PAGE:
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The case study refers to the decision that has been taken by an organization not to market a new product (chip) that will enable upgrading of computers without the need of a new computer. This helps to reduce electronic waste but also cuts down on the sales of computer and invariably a reduction in the revenue generated in the short run. The concern therefore is reduced revenue in the short run while the long run payoff is bleak. To expose the ethical dilemma further the moral impacts will be recognized, the moral problem would then be established and the economic outcomes and legal requirement will be taken into consideration.
Moral problems result in benefits for some and harm for others and also exercise the right of some and deny the rights of others (Hosmer, 2008). So the first step is to ensure that the constituents of the moral problem understand what is happening to each other (ibid). The decision not to market the new chip benefits the company because by doing that customers would have to buy new computers when their current one becomes outdated which in turn steadies the revenue in the short run. Also, by taking this decision the customers and the public is been harmed because the need to buy a new computer would not arise if the chip is bought and inserted to upgrade the current computers. The public also suffer due to the electronic waste that could harm the environment. With this decision, the company (manufacturer) has been able to exercise their rights by choosing not to market the products but to continue with just the selling of computers. The right to live in an environment with less waste and pollution has been denied by the action because the alternative would have resulted in reduced electronic wastes and also the customers' right as 'king', to better and innovative products and services have also been denied. With this conflict, a moral problem exists and is stated as thus;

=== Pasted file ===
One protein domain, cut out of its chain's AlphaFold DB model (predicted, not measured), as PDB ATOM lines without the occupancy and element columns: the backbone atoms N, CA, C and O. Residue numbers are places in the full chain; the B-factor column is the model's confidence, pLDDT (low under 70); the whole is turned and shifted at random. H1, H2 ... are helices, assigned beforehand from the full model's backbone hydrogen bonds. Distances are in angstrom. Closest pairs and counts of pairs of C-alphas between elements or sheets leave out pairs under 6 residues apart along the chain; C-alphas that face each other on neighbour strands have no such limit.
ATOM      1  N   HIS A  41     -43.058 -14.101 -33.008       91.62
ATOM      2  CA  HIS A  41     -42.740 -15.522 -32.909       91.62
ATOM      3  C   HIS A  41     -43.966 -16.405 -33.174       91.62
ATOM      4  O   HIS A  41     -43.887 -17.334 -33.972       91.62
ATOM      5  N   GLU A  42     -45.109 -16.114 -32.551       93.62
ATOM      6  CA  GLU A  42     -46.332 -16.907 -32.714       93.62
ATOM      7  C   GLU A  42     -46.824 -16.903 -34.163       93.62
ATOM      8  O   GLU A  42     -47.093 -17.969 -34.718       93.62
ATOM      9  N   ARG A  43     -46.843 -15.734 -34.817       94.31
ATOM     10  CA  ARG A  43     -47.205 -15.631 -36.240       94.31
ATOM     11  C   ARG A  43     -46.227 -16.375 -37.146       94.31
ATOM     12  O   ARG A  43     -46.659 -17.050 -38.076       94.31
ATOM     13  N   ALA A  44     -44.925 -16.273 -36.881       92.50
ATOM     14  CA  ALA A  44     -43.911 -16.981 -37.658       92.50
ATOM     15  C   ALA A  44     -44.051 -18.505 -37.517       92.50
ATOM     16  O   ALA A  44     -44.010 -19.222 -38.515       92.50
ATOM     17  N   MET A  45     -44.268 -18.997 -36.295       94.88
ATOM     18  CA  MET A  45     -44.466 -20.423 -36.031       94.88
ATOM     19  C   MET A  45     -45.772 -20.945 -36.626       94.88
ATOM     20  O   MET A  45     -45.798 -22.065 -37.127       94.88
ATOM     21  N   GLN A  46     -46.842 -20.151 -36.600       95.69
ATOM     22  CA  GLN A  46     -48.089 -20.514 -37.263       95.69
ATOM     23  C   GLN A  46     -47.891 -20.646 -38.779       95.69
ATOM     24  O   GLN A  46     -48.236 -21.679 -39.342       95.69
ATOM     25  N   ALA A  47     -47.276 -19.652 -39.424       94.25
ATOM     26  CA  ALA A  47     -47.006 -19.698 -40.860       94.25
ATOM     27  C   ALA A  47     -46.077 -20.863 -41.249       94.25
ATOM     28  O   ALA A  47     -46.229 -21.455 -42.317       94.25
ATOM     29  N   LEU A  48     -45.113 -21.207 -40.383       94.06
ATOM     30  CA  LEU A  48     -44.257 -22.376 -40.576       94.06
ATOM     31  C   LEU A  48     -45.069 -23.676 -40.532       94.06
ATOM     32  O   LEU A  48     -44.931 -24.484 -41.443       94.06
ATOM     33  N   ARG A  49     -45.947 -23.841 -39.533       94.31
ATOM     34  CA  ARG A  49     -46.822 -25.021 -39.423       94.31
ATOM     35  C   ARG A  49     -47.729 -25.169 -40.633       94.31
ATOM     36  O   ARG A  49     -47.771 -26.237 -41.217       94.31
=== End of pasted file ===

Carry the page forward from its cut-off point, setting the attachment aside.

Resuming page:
Is it right that the computer manufacturer decide not to market a new product for its customers that will enable computers to be upgraded? This benefits the company by the continued revenue generated from the new computers sold. But it will also cause harm to the environment from the electronic waste which could have been reduced and also to the customers by making them spend money for the unnecessary item. The manufacturer has a right to decide when to and not to market a product but the customers also have a right to better products and services and the community also have a right to a better environment.
The lack of information available for customers makes it difficult for them to express themselves in an economically understandable way. Also the external cost borne by the economy as a result of electronic wastes should be taken into consideration. To consider the legal requirements, the decision not to market the chips could be legal based on the law but based on the veil of ignorance, what would the law be if the manufacturer did not take note of position in the society? This means making laws in the absence of self interest or self worth and position in the society (Hosmer, 2008). Following the analysis of the ethical dilemma, the next step is to determine the right course of action (moral solution) that should be implemented. To arrive at this some ethical theories will be argued.